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    Opinion | Josh Kraft

    The strength of a diverse community

    IMAGE DISTRIBUTED FOR SAMSUNG - Samsung Electronics America unveiled a remodeled STEM technology center at the Boys and Girls Club of Newark, on Tuesday, April 12, 2016, in Newark, N.J. The classroom is outfitted with Samsung technology and provides a customized STEM curriculum that specifically targets tween Club members. (Bennett Raglin/AP Images for Samsung)
    Bennett Raglin/AP Images for Samsung

    America is truly a melting pot, a place where people from all walks of life come together, creating a diverse community of perspectives and experiences. This diversity is especially prominent this primary election season; candidates represent their different political parties but also different genders, religions, ethnicities, ages, races, and socioeconomic backgrounds. This is reminiscent of the presidential race four years ago, which saw a practicing Mormon venture capitalist run against a biracial community organizer. In no other part of the world would we see such a breadth of voices during an election. Yet during a time when we should be focused on our unity as a people, we tend instead to fixate on our differences, oversimplifying them into narrow, reductive labels — socialist, capitalist, demagogue — that strip away an individual’s dimensions and breed contempt and negativity. In this political year we get so hung up on these superficial labels that we miss the forest for the trees; we lose respect and forget our shared goals as Americans.

    The antidote can be found at any Boys & Girls Club across the country. Whether on a Native American reservation, military base, public housing development, or city street, young people at the Boys & Girls Club of America make no negative distinctions in race, religion, or gender, but instead unify around a community of belonging and opportunity. These kids have not pre-judged anyone based on a label, but have created their own diverse communities with professional adult staff members who celebrate together, mourn together, and play together peacefully and respectfully. The Club fosters a sense of community that its members take into the world with them; 92 percent of Club alumni say that helping others is a priority of theirs, and 81 percent say that their participation at the Club helped them develop a sense of responsibility to give back to their community. The time these young people spend together at the Club helps them grow into understanding, open-minded citizens — 91 percent of members who attend the Boys & Girls Club regularly say they can stand up for what is right, even if their friends disagree.

    Meanwhile, on the political playground, candidates throw labels and distinctions at each other, promoting a reactionary rather than open-minded citizenship. Accusations are hurled, political rallies turn violent, arrests are made. Although elections represent all of the potential good of our country, it is not being realized. The candidates involved could take a lesson from the young people at Boys & Girls Clubs, who are working together and moving forward at an inspiring pace. They are motivated to learn from one another, and they know they can’t do that through conflict.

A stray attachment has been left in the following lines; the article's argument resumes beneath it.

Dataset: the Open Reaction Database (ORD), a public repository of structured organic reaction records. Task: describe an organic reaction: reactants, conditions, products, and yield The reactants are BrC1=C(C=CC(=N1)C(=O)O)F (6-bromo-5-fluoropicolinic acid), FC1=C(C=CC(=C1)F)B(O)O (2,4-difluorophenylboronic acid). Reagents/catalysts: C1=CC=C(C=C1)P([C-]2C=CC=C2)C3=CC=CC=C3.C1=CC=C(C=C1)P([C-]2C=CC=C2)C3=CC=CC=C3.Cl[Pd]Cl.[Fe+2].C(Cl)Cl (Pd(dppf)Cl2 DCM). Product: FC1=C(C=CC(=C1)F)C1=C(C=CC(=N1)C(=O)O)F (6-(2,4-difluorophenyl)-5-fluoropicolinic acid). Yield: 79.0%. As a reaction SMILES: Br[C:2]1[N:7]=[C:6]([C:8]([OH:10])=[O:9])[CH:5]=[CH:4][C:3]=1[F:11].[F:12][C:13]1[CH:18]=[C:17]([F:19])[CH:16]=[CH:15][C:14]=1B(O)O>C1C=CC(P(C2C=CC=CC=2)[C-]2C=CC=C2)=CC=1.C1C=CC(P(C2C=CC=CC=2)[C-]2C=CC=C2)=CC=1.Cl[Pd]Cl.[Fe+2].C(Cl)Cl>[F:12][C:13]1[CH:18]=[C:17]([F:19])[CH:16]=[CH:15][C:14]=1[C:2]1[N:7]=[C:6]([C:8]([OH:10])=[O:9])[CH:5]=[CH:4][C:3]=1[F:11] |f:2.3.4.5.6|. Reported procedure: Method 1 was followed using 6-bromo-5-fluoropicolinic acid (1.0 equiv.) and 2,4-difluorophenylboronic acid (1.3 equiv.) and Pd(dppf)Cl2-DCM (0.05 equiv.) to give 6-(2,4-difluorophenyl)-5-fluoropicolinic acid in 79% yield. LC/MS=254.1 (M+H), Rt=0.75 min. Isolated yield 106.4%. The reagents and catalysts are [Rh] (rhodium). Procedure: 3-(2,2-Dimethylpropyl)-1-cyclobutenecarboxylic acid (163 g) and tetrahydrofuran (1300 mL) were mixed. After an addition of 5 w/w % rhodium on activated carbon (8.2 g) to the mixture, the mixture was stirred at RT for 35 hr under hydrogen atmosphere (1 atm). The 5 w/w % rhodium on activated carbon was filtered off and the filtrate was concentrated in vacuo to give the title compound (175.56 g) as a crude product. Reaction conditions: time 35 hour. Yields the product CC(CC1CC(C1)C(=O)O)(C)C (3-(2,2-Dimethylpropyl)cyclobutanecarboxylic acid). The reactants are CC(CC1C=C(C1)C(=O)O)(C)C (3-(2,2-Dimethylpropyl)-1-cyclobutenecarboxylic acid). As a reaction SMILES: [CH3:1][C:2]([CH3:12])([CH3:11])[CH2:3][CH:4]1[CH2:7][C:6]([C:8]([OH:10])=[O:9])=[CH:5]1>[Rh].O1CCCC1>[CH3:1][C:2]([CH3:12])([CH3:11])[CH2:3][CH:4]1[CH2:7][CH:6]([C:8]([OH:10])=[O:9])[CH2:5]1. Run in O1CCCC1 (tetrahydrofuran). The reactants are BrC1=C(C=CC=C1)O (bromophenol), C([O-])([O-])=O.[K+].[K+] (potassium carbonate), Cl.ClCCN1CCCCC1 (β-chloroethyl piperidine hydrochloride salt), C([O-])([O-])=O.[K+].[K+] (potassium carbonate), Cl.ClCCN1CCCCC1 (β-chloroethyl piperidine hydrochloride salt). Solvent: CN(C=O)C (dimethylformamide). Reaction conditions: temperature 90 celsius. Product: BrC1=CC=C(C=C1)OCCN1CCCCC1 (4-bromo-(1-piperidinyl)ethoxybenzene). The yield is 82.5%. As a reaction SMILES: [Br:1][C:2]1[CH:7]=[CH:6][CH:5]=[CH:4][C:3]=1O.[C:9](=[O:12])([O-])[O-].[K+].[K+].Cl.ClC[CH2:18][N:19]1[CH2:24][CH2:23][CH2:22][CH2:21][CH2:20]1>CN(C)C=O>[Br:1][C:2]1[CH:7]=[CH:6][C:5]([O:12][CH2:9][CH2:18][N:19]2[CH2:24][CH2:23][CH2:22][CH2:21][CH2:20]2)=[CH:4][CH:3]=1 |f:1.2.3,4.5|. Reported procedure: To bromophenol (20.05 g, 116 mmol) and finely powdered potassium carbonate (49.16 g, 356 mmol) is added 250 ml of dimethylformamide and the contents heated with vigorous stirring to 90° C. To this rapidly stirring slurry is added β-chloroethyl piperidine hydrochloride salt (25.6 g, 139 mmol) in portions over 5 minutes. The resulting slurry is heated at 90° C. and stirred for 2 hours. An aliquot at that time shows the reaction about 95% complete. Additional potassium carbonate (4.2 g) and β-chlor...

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    The message is clear at Boys & Girls Clubs: When we provide equal opportunities for all, we can move past the ineffective, intolerant kind of citizenship that is dominating today’s election scene and come together as advanced, enlightened citizens moving toward a common goal. And there are countless practical benefits to implementing the kind of climate that has evolved organically at Boys & Girls Clubs. Scott E. Page, author of “The Difference: How the Power of Diversity Creates Better Groups, Firms, Schools and Societies” suggests that decision-making is at its finest and most effective when the decision-makers are at their most diverse. In a 2008 interview in The New York Times, Page states “diverse groups of people bring to organizations more and different ways of seeing a problem and, thus, faster/better ways of solving it.” Further, he states, “There’s certainly a lot of evidence that people’s identity groups — ethnic, racial, sexual, age — matter when it comes to diversity in thinking.” Differing opinions and disagreement can be constructive; when we do not allow them to cloud issues and segregate us completely, they can lead to positive change.

    As Americans, it is time for us to look deeper. In challenging times, the easy way out is to simplify others, but this will only serve to degrade us. We cannot deny ourselves the resources of other people’s history, vision, intellect, and compassion by reducing them to a label. Don’t get me wrong: We are far from perfect, but we have it better in this country than almost anywhere else in the world. Our strength as Americans has always been our community. But now more than ever it is time to look to community organizations like the Boys & Girls Club, where our children are learning how to treat each other as fellow citizens and human beings. If they can do it, so can we.

    Josh Kraft is president and CEO of the Boys & Girls Club of Boston.